In Dudenhoeffer, the Court focused on the Employee Stock Ownership Plan (ESOP) as a retirement benefit plan. However, this is only one function of ESOPs. Viewed in terms of both the original intent of Congress and contemporary corporate finance, the ESOPs are designed to meet several goals, including the alignment of employee and employer interests to facilitate a wider base of capital ownership including the average employee. As the Court has lost sight of these fundamental goals, it has drifted into the fallacy of interpreting ESOPs principally as employee retirement accounts. This has led the Court to apply ERISA fiduciary obligations to the ESOP fiduciaries without regard for the special statutory status of ESOPs. This creates difficulties for plan fiduciaries in seeking to fulfill the underlying purposes of the fund while at the same time complying with the heightened duties imposed upon them by ERISA. Courts have consistently maintained that they are to enforce ERISA fiduciary standards with “uncompromising rigidity” which, when coupled with the recent ruling in Dudenhoeffer, results in significant concern for ESOP settlors and plan fiduciaries who desire to continue to use these investment vehicles for any of the myriad other purposes for which they have heretofore been employed (with apparent congressional blessing).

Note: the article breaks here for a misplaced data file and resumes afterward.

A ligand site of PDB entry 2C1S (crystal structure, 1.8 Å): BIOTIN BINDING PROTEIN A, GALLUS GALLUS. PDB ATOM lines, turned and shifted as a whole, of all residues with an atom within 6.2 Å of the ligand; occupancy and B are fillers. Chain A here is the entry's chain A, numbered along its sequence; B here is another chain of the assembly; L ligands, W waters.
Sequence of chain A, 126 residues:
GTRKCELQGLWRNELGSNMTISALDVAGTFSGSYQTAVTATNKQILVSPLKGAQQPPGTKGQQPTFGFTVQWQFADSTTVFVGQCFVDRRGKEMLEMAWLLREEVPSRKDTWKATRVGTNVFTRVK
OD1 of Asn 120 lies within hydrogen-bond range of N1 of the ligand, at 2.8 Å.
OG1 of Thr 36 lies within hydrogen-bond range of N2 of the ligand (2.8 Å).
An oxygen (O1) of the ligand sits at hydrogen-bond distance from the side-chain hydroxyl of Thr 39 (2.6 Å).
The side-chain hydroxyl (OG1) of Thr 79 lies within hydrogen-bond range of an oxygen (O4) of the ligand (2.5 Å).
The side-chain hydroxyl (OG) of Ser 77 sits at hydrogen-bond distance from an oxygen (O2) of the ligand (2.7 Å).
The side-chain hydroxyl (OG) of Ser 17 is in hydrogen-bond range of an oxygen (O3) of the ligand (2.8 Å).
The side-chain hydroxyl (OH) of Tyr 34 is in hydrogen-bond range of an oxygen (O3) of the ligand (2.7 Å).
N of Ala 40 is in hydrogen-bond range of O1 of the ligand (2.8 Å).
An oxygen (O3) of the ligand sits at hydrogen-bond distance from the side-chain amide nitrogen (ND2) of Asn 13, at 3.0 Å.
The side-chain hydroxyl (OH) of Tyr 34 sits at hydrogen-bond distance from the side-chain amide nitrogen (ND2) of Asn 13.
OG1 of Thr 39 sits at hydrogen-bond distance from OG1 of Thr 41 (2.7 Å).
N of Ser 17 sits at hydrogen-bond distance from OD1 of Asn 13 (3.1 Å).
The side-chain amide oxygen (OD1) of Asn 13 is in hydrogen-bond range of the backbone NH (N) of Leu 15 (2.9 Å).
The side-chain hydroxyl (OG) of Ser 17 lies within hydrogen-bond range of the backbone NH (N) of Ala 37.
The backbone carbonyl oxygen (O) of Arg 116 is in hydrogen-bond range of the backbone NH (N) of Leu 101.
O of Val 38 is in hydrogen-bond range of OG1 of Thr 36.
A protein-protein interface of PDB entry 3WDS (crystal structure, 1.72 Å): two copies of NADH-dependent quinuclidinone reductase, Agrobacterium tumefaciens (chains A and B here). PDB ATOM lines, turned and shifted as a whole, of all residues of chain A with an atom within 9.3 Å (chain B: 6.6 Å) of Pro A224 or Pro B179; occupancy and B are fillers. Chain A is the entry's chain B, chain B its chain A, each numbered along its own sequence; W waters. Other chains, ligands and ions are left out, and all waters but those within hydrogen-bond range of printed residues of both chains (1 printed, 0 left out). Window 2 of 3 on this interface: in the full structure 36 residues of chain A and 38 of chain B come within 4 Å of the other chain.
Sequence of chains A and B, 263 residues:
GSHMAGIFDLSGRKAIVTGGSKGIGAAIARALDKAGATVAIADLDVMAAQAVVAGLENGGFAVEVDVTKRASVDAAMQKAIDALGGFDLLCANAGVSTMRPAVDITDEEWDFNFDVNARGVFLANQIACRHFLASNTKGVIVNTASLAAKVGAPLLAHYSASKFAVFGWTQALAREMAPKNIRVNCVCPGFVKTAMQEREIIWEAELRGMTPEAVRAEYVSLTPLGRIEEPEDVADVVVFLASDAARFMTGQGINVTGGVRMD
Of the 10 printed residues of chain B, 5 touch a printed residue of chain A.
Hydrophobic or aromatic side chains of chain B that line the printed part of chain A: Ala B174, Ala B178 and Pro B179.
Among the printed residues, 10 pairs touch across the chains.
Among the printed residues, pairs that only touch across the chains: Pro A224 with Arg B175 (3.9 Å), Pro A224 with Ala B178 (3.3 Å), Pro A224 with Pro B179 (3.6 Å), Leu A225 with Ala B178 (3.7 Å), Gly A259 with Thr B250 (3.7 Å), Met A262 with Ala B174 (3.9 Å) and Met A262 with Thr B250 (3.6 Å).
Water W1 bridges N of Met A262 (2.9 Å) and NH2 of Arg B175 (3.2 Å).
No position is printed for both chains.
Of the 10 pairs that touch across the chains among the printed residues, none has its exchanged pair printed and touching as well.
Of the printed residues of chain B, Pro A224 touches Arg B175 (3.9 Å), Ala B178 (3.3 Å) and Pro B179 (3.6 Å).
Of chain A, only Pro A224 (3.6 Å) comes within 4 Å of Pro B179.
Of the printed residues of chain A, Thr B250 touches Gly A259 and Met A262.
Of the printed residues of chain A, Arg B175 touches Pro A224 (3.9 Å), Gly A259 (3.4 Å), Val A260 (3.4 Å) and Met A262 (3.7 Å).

Thomas V. Bohac Jr.,
Diverse Mandates Regarding the ESOP Diversification Requirement Following Fifth Third Bancorp v. Dudenhoeffer,
Notre Dame L. Rev. Online
Available at: http://scholarship.law.nd.edu/ndlr_online/vol90/iss3/1